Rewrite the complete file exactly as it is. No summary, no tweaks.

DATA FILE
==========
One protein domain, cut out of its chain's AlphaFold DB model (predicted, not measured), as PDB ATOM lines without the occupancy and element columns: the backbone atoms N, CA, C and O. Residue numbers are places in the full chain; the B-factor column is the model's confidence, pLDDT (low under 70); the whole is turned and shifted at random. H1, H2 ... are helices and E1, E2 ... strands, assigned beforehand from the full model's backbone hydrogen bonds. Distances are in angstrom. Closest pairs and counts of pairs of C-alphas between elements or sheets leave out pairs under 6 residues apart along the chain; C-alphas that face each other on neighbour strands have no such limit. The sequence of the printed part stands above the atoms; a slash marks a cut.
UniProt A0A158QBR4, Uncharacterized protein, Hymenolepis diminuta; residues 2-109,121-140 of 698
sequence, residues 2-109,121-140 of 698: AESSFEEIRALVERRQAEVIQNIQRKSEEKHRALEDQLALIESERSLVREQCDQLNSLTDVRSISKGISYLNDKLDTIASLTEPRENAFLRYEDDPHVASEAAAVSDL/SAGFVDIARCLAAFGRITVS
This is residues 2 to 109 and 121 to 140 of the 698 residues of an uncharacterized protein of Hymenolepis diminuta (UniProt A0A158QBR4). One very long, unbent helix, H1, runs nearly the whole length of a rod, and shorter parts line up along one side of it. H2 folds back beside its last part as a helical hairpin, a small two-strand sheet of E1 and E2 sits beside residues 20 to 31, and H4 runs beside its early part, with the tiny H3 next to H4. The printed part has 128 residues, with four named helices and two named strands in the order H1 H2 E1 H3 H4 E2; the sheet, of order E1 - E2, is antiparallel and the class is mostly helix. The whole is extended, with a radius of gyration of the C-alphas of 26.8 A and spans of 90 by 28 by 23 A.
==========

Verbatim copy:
One protein domain, cut out of its chain's AlphaFold DB model (predicted, not measured), as PDB ATOM lines without the occupancy and element columns: the backbone atoms N, CA, C and O. Residue numbers are places in the full chain; the B-factor column is the model's confidence, pLDDT (low under 70); the whole is turned and shifted at random. H1, H2 ... are helices and E1, E2 ... strands, assigned beforehand from the full model's backbone hydrogen bonds. Distances are in angstrom. Closest pairs and counts of pairs of C-alphas between elements or sheets leave out pairs under 6 residues apart along the chain; C-alphas that face each other on neighbour strands have no such limit. The sequence of the printed part stands above the atoms; a slash marks a cut.
UniProt A0A158QBR4, Uncharacterized protein, Hymenolepis diminuta; residues 2-109,121-140 of 698
sequence, residues 2-109,121-140 of 698: AESSFEEIRALVERRQAEVIQNIQRKSEEKHRALEDQLALIESERSLVREQCDQLNSLTDVRSISKGISYLNDKLDTIASLTEPRENAFLRYEDDPHVASEAAAVSDL/SAGFVDIARCLAAFGRITVS
This is residues 2 to 109 and 121 to 140 of the 698 residues of an uncharacterized protein of Hymenolepis diminuta (UniProt A0A158QBR4). One very long, unbent helix, H1, runs nearly the whole length of a rod, and shorter parts line up along one side of it. H2 folds back beside its last part as a helical hairpin, a small two-strand sheet of E1 and E2 sits beside residues 20 to 31, and H4 runs beside its early part, with the tiny H3 next to H4. The printed part has 128 residues, with four named helices and two named strands in the order H1 H2 E1 H3 H4 E2; the sheet, of order E1 - E2, is antiparallel and the class is mostly helix. The whole is extended, with a radius of gyration of the C-alphas of 26.8 A and spans of 90 by 28 by 23 A.